Bulbinella latifolia ssp. doleritica (P.L.Perry) P.L.Perry grows in doleritic clay on the Bokkeveld Plateau and has striking orange flowers. It blooms August-September. This one is reported to be a little difficult to flower in cultivation but deep pots placed in saucers of water may help. The first picture was taken in the Nieuwoudtville Reserve in August 2001 in a very wet year by Mary Sue Ittner. The next three photos were taken by Cameron McMaster near Nieuwoudtville September 2011. The fifth photo from Alan Horstmann shows a first flowering after ten years. The closeup in the final photo taken by Max Withers shows the intense orange of the petals (softened almost to apricot, from a distance, by combination with the prominent yellow pollen).
Bulbinella latifolia ssp. latifolia has bright yellow flowers in cylindrical racemes and blooms August to October. It grows in seeps on granite or sandstone soils in the northwest Cape from Namaqualand to Cederberg. The first picture was taken by Mary Sue Ittner on a rainy day in a wet year (August 2001) in Namaqua National Park where it was growing in a very wet place. Other flowers were closed because of the weather, so it really stood out. The next four photos were taken in the Kamiesberg, Namaqualand in 2006 by Bob Rutemoeller and Mary Sue Ittner.
Bulbinella latifolia ssp. toximontana P.L.Perry has smooth leaf margins and creamy flowers and grows on peaty seeps on sandstone in the Gifberg. It flowers July to August.
Bulbinella nutans (Thunb.) T.Durand & Schinz is a winter rainfall South African species that grows in damp peaty soils and flowers July-October. Plants are to 1 meter tall with yellow or cream flowers in a conical raceme. The first four photos were all taken in the Roggeveld. The first two photos were taken by Bob Rutemoeller September 2006 in the Komsberg. The third photo was taken by Andrew Harvie in the Roggeveld Mountains. The fourth photo was taken by Cameron McMaster near Middlepos. The last two photos from Cameron McMaster and Mary Sue Ittner were taken on the Bokkeveld Plateau.
Bulbinella nutans ssp. nutans has small yellow or cream flowers in a conical raceme and long tapering channelled leaves. It flowers July to October and grows in damp clay or peaty soils. The widest leaves 8-16 mm wide and the seeds gray. The first photo was taken near Kamieskroon in Namaqualand and the next three by Cameron McMaster near Napier in the Overberg. The last two pictures taken August 2006 by Mary Sue Ittner and Bob Rutemoeller in Villiersdorp which are probably this subspecies but appear to be pollinated with two different pollinators.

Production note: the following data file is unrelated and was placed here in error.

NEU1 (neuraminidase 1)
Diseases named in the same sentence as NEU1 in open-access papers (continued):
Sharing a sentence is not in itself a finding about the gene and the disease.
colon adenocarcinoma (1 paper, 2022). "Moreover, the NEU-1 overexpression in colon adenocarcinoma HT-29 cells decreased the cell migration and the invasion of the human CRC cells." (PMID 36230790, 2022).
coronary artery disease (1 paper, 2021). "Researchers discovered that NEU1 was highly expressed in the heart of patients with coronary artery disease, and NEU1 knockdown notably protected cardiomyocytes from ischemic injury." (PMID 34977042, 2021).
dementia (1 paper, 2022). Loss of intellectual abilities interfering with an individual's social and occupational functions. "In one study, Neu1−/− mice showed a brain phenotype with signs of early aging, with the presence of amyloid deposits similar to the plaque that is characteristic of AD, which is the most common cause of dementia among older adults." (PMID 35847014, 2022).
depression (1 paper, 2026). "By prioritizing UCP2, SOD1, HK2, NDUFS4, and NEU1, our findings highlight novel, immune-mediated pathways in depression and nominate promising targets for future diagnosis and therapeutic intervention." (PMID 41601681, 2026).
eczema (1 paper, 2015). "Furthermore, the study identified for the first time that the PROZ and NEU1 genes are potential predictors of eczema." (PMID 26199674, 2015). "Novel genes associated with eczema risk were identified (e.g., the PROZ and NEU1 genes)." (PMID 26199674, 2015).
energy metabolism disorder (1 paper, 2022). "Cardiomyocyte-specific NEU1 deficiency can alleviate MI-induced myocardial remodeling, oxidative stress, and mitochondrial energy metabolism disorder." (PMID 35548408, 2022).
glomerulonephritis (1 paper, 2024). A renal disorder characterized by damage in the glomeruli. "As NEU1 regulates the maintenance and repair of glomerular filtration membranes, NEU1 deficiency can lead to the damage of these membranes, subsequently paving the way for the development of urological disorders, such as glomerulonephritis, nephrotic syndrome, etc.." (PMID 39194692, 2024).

Bulbinella nutans ssp. turfosicola grows in peaty seepage areas on mountain plateaus from the Cederberg to Table Mountain at altitudes of 500 to 1,000 m. Leaves are 10-25 mm wide, flowers cream-colored, and seeds black. It flowers October to December and is distinguished by where it grows, time of flowering, wider leaves, and the color of the seeds. This species has been difficult to cultivate.
Bulbinella spp. The first photo is of a plant flowering in the southwest Cape in September 2003 in an area that had previously been burned. We were uncertain which species it was. The next two photos are of plants flowering in the Little Karoo, September 2003. They are probably Bulbinella nutans. Photos by Bob Rutemoeller.
Bulbinella talbotii L.B.Moore is an endemic species of the South Island, New Zealand where it grows in montane boggy ground and pools of water within open shrubland, flowering December to January. It is a short plant with horizontally spreading leaves and deep yellow to sulphur yellow flowers. Photo taken in the Alpine Display House at Wisley Royal Horticultural Garden in the UK by Bob Rutemoeller.
Bulbinella trinervis P.L.Perry is a relatively small clump forming plant growing up to 40 cm tall with a few cylindrical leaves and white to pinkish unscented flowers, crowding at the top. It flowers from late summer to autumn, but mostly March to April. It grows in moist, loamy to sandy soils and rocky sandstone slopes from the southwest to the southeast Cape, South Africa and flowers best after a fire. The first three photographs were taken on a rocky outcrop in fynbos, near Stanford, by Christopher Whitehouse. The last photo from the book Plants of the Klein Karoo courtesy of Jan and Anne Lise Schutte-Vlok.
Bulbinella triquetra (L.f.) Kunth is a shorter South African species to 34 cm high with filiform leaves with finely toothed margins and unscented yellow flowers in a conical raceme. It grows on damp sand and granite and flowers in spring. The first photo by Mary Sue Ittner taken in Villiersdorp in August 2006 and the second near Darling on the southwest coast. The next two pictures were taken by Cameron McMaster in the Overberg. Photos four and five were taken by Andrew Harvie on the Blinkberg Pass in the western Cape.